The cinemas in Singapore have had to close since the COVID-19 pandemic on March 26th, which hit cinema-goers and operators alike.
However, movie fans can finally be happy because the cinemas reopened this week. Operators such as Cathay and Golden Village (GV) reopened on July 13, while indie cinema operator The Projector reopened two days ago on July 15.
Film lovers will be delighted to hear that there is an exciting range of films, such as the sequel to the popular South Korean zombie thriller "Train to Busan: Peninsula" and "A Quiet Place 2".
However, it will not go on as usual and the film experience will probably also feel different for the viewers.
What to expect when you go to the cinema
Photo credit: MalayMail
The Infocomm Media Development Authority (IMDA) has determined that cinemas must adhere to a number of mandatory secure administrative measures.
Some rules include a seating configuration with a meter of social distance. Couples or friends in groups of up to five people can sit together, but the seating configuration with social distance applies between the groups. Each cinema hall is also limited to 50 people.
Wearing masks is also always mandatory, except when eating food and drinks.
In addition, areas with high points of contact between the films are regularly disinfected and disinfected.
What do Singaporeans think?
Cinema goers outside of Golden Village / Photo credit: Golden Village via Facebook
It seems that Internet users and Singaporeans share mixed reviews about the reopening of theaters.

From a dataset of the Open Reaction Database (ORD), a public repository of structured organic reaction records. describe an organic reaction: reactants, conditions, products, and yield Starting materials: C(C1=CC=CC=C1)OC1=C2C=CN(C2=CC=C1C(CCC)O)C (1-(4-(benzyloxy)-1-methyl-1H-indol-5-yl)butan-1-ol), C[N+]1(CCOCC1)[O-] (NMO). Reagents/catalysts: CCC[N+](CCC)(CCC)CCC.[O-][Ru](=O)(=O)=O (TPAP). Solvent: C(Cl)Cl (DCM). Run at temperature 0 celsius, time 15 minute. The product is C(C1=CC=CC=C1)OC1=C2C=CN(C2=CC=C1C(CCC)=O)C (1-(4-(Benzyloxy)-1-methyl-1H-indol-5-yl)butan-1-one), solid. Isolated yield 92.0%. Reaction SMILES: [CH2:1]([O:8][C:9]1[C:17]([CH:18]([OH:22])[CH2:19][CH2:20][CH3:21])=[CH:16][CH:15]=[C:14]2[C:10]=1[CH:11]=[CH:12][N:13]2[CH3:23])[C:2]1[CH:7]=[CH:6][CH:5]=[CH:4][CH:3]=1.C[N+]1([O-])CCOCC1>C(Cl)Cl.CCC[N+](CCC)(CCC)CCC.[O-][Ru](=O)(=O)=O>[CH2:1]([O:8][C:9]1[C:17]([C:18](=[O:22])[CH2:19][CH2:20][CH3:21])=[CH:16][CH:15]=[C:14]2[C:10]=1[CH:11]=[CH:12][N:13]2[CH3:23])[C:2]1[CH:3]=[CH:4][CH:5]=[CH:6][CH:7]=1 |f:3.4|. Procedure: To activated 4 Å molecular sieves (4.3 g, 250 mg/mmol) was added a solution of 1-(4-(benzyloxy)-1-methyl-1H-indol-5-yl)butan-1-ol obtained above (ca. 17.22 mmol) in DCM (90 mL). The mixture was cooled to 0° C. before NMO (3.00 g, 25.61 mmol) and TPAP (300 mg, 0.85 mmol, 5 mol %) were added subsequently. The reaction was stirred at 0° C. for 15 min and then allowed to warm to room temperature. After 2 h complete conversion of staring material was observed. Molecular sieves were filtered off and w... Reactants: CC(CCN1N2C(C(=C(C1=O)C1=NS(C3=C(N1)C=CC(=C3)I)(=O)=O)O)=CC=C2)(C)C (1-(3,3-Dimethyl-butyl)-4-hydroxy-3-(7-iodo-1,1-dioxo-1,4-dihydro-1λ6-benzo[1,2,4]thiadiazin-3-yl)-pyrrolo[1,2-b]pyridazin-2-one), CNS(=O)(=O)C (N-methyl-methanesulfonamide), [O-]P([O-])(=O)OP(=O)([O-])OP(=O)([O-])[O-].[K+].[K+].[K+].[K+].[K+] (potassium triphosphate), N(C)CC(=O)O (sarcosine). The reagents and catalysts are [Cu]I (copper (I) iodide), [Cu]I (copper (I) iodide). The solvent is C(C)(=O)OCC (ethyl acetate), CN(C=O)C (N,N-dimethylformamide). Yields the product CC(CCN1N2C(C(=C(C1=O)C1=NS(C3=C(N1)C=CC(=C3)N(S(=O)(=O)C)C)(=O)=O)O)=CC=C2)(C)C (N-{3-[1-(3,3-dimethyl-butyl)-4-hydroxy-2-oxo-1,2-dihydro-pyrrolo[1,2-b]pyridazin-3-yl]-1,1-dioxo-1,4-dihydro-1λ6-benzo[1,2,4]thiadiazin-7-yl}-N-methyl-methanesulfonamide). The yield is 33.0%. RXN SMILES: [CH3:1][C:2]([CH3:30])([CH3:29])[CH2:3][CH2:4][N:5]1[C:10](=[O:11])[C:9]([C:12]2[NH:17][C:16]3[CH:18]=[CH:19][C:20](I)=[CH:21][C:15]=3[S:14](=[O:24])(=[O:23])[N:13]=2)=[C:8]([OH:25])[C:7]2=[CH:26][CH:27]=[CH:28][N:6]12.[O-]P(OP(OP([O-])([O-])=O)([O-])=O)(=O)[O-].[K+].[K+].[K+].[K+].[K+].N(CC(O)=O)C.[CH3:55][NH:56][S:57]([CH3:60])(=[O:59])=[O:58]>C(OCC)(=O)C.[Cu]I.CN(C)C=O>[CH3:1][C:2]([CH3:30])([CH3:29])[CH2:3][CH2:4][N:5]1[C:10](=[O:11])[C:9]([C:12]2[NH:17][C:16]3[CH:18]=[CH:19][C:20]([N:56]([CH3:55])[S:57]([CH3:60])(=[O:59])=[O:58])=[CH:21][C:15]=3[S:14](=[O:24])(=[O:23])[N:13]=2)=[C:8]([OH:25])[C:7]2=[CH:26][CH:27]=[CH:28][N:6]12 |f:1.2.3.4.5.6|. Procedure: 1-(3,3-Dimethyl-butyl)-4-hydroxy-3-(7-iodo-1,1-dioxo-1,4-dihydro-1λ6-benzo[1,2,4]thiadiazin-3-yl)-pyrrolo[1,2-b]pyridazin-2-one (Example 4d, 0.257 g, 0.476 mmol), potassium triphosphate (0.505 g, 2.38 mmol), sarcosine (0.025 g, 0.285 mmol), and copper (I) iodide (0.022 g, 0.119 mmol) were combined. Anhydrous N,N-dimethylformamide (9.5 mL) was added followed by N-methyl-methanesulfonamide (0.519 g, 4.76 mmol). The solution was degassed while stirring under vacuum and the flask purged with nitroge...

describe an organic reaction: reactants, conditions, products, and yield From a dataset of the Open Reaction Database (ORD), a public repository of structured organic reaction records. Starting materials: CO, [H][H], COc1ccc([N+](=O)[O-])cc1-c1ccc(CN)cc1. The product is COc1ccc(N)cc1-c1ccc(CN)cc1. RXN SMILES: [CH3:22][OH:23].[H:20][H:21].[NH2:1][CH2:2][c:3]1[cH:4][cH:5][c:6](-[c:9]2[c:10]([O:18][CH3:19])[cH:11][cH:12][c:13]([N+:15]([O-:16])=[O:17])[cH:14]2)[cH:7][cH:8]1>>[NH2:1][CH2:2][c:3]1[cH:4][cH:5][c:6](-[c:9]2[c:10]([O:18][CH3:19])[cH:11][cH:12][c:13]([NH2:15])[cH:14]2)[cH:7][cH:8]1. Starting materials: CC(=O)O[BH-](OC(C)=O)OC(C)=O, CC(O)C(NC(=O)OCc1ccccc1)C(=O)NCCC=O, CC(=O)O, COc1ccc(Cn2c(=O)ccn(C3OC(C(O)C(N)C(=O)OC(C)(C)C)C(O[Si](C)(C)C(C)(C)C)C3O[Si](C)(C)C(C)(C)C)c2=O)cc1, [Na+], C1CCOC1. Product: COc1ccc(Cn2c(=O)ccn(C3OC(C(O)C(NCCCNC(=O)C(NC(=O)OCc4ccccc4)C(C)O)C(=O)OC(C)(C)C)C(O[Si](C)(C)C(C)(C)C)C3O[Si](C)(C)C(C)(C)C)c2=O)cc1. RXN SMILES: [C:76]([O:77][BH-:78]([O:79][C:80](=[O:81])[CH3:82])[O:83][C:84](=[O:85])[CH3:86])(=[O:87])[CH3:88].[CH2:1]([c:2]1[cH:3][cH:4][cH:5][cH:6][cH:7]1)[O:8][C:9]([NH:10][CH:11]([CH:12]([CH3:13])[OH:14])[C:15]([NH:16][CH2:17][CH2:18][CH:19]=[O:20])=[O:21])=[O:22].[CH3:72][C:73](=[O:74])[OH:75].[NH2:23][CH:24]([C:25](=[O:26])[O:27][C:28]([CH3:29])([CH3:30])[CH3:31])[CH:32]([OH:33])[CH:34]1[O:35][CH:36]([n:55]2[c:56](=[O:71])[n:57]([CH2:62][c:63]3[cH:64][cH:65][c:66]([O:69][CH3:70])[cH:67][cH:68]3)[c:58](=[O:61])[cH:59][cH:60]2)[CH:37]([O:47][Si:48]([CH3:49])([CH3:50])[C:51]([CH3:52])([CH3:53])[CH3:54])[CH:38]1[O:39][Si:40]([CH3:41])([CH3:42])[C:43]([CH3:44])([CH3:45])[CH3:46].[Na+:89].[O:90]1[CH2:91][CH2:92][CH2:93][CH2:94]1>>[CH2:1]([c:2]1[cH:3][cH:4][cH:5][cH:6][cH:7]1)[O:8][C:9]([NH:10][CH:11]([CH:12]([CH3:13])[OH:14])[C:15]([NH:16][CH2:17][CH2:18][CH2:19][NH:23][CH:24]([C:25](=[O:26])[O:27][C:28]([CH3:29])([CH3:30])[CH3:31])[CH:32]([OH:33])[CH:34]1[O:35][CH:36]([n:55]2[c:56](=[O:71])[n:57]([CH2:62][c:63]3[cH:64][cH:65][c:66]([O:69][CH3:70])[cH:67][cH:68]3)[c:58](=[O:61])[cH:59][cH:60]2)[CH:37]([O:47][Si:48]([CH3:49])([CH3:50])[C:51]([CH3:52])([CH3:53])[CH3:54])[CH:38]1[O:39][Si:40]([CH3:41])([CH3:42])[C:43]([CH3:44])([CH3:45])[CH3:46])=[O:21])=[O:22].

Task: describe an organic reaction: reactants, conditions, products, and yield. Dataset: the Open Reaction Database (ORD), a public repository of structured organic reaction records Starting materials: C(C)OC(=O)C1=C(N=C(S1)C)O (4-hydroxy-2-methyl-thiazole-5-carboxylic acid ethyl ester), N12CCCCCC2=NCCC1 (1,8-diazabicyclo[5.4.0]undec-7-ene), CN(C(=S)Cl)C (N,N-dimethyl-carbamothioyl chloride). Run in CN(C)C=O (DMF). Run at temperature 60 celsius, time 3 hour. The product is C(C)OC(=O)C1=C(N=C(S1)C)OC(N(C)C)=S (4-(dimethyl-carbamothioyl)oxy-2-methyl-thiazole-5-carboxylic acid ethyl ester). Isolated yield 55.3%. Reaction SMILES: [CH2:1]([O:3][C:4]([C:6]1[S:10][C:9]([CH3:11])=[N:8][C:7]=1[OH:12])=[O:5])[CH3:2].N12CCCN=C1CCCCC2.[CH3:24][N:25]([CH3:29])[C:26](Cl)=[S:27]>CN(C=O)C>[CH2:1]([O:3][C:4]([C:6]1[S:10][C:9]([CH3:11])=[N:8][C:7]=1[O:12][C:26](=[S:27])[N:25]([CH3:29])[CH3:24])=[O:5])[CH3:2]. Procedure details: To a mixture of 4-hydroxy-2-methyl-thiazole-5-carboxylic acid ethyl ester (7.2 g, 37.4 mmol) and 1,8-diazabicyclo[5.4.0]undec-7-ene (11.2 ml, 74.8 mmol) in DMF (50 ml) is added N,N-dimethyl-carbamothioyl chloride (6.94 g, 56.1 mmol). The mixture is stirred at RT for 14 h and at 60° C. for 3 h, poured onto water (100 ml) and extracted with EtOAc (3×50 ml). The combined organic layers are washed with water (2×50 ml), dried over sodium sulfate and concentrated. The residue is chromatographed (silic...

Some Singaporeans believe that the situation in cinemas is not significantly different from other public spaces such as restaurants or public transportation.
Priscilla Lee, who saw Train to Busan: Peninsula, said, "For me, it's the same situation as in a restaurant where groups of friends can sit and eat together while keeping their distance from other groups."
However, there is a limitation. The 23-year-old believes that cinema-goers should always wear their masks and that eating and drinking should not be allowed.
While some shared neutral to positive feelings and praised the move, others were not so optimistic.
28-year-old David Goh said his preferred cinema hall is his home: "I don't think it's safe. If only one person in the hall is COVID-19 positive, we are all at risk."
The film experience around the globe
Countries around the world are outlining plans to reopen cinemas as they are slowly emerging from closures.
Malaysia has been recognized as one of the five largest countries in the world that has managed to control the spread of COVID-19. The country's theaters were also reopened to the public, but with stricter measures.
All cinema-goers must have a free space between them, regardless of whether they are part of a couple or a group of friends.
Seating plan for MBO cinemas in Malaysia / Photo credit: MalayMail
Germany has also started reopening its cinemas since the end of May, albeit with strict rules for social distance. In addition to a distance of 1.5 m from the adjacent group, glass screens have also been implemented in some cinemas to minimize contact between cinema-goers.
Plexiglass between the seats of the Cineplex Alhambra in Berlin / Photo credit: thelocal.de
Critics and naysayers are skeptical about the reopening of cinemas, but it is certainly an event that many film fans are eagerly awaiting.
That said, the reduced traffic in cinemas could be a blessing for Singaporeans who loathe crowds, but a curse for cinema operators who try to increase their sales after three months of downtime.
Selected image source: the projector